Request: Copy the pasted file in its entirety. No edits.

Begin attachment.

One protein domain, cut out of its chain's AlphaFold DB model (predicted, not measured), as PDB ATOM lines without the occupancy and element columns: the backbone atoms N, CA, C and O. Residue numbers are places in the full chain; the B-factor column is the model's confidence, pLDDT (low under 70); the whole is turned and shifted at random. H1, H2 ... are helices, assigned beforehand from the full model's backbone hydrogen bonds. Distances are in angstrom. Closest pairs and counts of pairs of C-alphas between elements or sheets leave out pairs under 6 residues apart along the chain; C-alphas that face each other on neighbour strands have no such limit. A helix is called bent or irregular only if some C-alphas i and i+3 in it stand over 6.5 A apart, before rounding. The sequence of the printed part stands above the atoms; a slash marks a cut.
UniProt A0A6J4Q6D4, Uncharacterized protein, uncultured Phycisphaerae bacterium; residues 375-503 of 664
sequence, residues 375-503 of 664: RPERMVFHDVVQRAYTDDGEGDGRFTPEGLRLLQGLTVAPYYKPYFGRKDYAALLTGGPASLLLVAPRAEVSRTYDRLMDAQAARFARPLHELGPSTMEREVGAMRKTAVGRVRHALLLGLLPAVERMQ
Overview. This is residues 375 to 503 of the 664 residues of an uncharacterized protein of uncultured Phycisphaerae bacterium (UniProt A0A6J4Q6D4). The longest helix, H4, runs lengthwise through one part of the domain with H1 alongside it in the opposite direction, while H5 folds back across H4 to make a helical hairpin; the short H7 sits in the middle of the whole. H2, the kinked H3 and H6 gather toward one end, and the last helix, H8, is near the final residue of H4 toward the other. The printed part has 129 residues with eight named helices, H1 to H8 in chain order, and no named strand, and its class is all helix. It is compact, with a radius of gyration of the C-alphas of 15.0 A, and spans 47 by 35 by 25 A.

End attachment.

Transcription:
One protein domain, cut out of its chain's AlphaFold DB model (predicted, not measured), as PDB ATOM lines without the occupancy and element columns: the backbone atoms N, CA, C and O. Residue numbers are places in the full chain; the B-factor column is the model's confidence, pLDDT (low under 70); the whole is turned and shifted at random. H1, H2 ... are helices, assigned beforehand from the full model's backbone hydrogen bonds. Distances are in angstrom. Closest pairs and counts of pairs of C-alphas between elements or sheets leave out pairs under 6 residues apart along the chain; C-alphas that face each other on neighbour strands have no such limit. A helix is called bent or irregular only if some C-alphas i and i+3 in it stand over 6.5 A apart, before rounding. The sequence of the printed part stands above the atoms; a slash marks a cut.
UniProt A0A6J4Q6D4, Uncharacterized protein, uncultured Phycisphaerae bacterium; residues 375-503 of 664
sequence, residues 375-503 of 664: RPERMVFHDVVQRAYTDDGEGDGRFTPEGLRLLQGLTVAPYYKPYFGRKDYAALLTGGPASLLLVAPRAEVSRTYDRLMDAQAARFARPLHELGPSTMEREVGAMRKTAVGRVRHALLLGLLPAVERMQ
Overview. This is residues 375 to 503 of the 664 residues of an uncharacterized protein of uncultured Phycisphaerae bacterium (UniProt A0A6J4Q6D4). The longest helix, H4, runs lengthwise through one part of the domain with H1 alongside it in the opposite direction, while H5 folds back across H4 to make a helical hairpin; the short H7 sits in the middle of the whole. H2, the kinked H3 and H6 gather toward one end, and the last helix, H8, is near the final residue of H4 toward the other. The printed part has 129 residues with eight named helices, H1 to H8 in chain order, and no named strand, and its class is all helix. It is compact, with a radius of gyration of the C-alphas of 15.0 A, and spans 47 by 35 by 25 A.